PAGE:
About the other complications in our study, in the SR group, we found one case of late bladder atonia (0.1%) which improved within 3 months of self-catheterization.

In a recently published systematic review, the rate of late bladder atony has been reported to be 6.6% in SR, 4.1% in DR, and 0.4% in peeling groups (39). The majority of the reports in other studies on the prevalence of urological morbidities was shown to be low and unknown, which is due to the short follow-up time (40). As we know, about 72% of these complications will be resolved during the follow-up period (13). Only in a few case series, post-operative urinary problems were reported to be between 0% and 5% among rectal endometriosis surgery (22, 41, 42). In the research by Hernandez et al., over a period of 38 to 48 months, comparing 76 patients in the SR group, 20 in the DR group, and 47 in the shaving group, only 5.2% showed urinary incontinency and 2.6% presented fecal incontinency only in the SR group (43).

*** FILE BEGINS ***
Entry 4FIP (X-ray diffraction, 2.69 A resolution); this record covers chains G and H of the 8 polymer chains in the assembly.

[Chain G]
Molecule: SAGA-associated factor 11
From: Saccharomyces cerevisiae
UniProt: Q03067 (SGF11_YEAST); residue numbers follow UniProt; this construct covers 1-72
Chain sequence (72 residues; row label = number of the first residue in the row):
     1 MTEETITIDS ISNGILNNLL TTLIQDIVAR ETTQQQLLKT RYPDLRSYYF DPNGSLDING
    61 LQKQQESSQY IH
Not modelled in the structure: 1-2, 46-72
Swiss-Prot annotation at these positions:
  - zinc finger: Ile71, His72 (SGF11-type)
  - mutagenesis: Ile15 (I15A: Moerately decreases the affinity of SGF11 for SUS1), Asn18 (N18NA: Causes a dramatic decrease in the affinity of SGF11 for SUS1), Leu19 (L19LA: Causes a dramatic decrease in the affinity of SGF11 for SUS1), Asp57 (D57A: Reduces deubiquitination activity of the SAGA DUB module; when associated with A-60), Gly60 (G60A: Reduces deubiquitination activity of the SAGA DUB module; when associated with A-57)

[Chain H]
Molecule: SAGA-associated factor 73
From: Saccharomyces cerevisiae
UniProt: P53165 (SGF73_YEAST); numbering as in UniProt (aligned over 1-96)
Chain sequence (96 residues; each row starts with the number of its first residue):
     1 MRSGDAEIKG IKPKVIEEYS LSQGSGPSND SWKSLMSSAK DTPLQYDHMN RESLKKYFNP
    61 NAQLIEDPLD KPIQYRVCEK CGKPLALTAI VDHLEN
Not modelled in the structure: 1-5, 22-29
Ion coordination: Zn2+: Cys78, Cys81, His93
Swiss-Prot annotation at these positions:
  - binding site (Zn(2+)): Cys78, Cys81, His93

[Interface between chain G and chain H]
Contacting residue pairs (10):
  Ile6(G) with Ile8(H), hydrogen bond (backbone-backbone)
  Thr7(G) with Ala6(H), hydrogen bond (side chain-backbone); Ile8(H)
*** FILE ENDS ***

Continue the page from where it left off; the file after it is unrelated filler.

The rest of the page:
With regards to the LARS symptoms and examining certain symptoms, including pre- and post-operation constipation, post-operation bloating and diarrhea, and incomplete emptying of the rectum or fecal incontinency, in our study, only post-operative constipation did not significantly improve in the segmental group (from 14.8% into 13.1%) despite the improvement in the peeling (10.7% into 5.0%) and disc resection groups (10.7% into 8.9%) (P = 0.042).